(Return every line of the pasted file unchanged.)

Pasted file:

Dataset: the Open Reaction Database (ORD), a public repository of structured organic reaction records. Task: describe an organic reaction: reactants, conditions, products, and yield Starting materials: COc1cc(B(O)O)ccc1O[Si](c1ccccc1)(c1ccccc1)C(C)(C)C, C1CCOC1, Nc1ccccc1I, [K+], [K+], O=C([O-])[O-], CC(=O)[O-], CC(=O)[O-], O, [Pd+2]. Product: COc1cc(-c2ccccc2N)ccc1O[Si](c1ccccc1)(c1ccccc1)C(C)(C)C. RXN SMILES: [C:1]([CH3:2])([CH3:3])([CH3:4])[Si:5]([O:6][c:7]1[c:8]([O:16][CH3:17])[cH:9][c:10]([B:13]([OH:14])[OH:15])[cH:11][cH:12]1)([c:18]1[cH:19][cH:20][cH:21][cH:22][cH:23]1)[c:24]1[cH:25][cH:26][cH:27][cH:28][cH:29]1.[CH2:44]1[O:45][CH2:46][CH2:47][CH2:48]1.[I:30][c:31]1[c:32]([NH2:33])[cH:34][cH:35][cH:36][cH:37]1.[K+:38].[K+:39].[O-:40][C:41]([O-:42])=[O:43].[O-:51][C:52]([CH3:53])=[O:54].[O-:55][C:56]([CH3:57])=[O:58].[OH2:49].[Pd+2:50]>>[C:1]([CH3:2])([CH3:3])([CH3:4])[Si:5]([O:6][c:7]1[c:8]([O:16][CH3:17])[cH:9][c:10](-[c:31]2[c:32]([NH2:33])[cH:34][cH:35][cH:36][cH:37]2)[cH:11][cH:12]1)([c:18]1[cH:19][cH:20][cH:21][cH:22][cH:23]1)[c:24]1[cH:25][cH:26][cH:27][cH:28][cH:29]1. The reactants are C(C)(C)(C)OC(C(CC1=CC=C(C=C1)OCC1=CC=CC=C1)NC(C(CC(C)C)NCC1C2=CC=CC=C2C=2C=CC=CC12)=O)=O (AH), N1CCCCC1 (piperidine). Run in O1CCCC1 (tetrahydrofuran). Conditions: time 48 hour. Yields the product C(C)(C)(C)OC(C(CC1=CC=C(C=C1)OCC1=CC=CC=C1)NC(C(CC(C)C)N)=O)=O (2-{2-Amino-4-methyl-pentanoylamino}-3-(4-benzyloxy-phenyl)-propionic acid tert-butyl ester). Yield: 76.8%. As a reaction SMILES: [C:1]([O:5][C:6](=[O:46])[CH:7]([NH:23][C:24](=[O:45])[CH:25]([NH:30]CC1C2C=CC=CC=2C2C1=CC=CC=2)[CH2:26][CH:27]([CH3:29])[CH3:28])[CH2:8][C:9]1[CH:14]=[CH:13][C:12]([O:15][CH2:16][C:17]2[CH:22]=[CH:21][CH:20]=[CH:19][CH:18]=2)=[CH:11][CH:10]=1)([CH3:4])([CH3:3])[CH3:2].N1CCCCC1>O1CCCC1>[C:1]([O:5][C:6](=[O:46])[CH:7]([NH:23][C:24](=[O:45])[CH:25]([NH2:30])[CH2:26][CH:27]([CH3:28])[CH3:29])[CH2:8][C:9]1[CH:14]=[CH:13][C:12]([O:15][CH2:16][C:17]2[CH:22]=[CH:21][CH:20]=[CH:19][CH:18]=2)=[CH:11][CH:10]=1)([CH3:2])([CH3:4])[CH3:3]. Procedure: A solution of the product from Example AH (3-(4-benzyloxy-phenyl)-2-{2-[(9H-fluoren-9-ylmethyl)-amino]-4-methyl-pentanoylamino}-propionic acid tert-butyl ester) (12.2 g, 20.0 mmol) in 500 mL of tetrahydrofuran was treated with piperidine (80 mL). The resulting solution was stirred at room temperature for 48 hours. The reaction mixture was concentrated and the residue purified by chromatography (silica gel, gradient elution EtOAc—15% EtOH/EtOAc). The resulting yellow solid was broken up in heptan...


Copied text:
Dataset: the Open Reaction Database (ORD), a public repository of structured organic reaction records. Task: describe an organic reaction: reactants, conditions, products, and yield Starting materials: COc1cc(B(O)O)ccc1O[Si](c1ccccc1)(c1ccccc1)C(C)(C)C, C1CCOC1, Nc1ccccc1I, [K+], [K+], O=C([O-])[O-], CC(=O)[O-], CC(=O)[O-], O, [Pd+2]. Product: COc1cc(-c2ccccc2N)ccc1O[Si](c1ccccc1)(c1ccccc1)C(C)(C)C. RXN SMILES: [C:1]([CH3:2])([CH3:3])([CH3:4])[Si:5]([O:6][c:7]1[c:8]([O:16][CH3:17])[cH:9][c:10]([B:13]([OH:14])[OH:15])[cH:11][cH:12]1)([c:18]1[cH:19][cH:20][cH:21][cH:22][cH:23]1)[c:24]1[cH:25][cH:26][cH:27][cH:28][cH:29]1.[CH2:44]1[O:45][CH2:46][CH2:47][CH2:48]1.[I:30][c:31]1[c:32]([NH2:33])[cH:34][cH:35][cH:36][cH:37]1.[K+:38].[K+:39].[O-:40][C:41]([O-:42])=[O:43].[O-:51][C:52]([CH3:53])=[O:54].[O-:55][C:56]([CH3:57])=[O:58].[OH2:49].[Pd+2:50]>>[C:1]([CH3:2])([CH3:3])([CH3:4])[Si:5]([O:6][c:7]1[c:8]([O:16][CH3:17])[cH:9][c:10](-[c:31]2[c:32]([NH2:33])[cH:34][cH:35][cH:36][cH:37]2)[cH:11][cH:12]1)([c:18]1[cH:19][cH:20][cH:21][cH:22][cH:23]1)[c:24]1[cH:25][cH:26][cH:27][cH:28][cH:29]1. The reactants are C(C)(C)(C)OC(C(CC1=CC=C(C=C1)OCC1=CC=CC=C1)NC(C(CC(C)C)NCC1C2=CC=CC=C2C=2C=CC=CC12)=O)=O (AH), N1CCCCC1 (piperidine). Run in O1CCCC1 (tetrahydrofuran). Conditions: time 48 hour. Yields the product C(C)(C)(C)OC(C(CC1=CC=C(C=C1)OCC1=CC=CC=C1)NC(C(CC(C)C)N)=O)=O (2-{2-Amino-4-methyl-pentanoylamino}-3-(4-benzyloxy-phenyl)-propionic acid tert-butyl ester). Yield: 76.8%. As a reaction SMILES: [C:1]([O:5][C:6](=[O:46])[CH:7]([NH:23][C:24](=[O:45])[CH:25]([NH:30]CC1C2C=CC=CC=2C2C1=CC=CC=2)[CH2:26][CH:27]([CH3:29])[CH3:28])[CH2:8][C:9]1[CH:14]=[CH:13][C:12]([O:15][CH2:16][C:17]2[CH:22]=[CH:21][CH:20]=[CH:19][CH:18]=2)=[CH:11][CH:10]=1)([CH3:4])([CH3:3])[CH3:2].N1CCCCC1>O1CCCC1>[C:1]([O:5][C:6](=[O:46])[CH:7]([NH:23][C:24](=[O:45])[CH:25]([NH2:30])[CH2:26][CH:27]([CH3:28])[CH3:29])[CH2:8][C:9]1[CH:14]=[CH:13][C:12]([O:15][CH2:16][C:17]2[CH:22]=[CH:21][CH:20]=[CH:19][CH:18]=2)=[CH:11][CH:10]=1)([CH3:2])([CH3:4])[CH3:3]. Procedure: A solution of the product from Example AH (3-(4-benzyloxy-phenyl)-2-{2-[(9H-fluoren-9-ylmethyl)-amino]-4-methyl-pentanoylamino}-propionic acid tert-butyl ester) (12.2 g, 20.0 mmol) in 500 mL of tetrahydrofuran was treated with piperidine (80 mL). The resulting solution was stirred at room temperature for 48 hours. The reaction mixture was concentrated and the residue purified by chromatography (silica gel, gradient elution EtOAc—15% EtOH/EtOAc). The resulting yellow solid was broken up in heptan...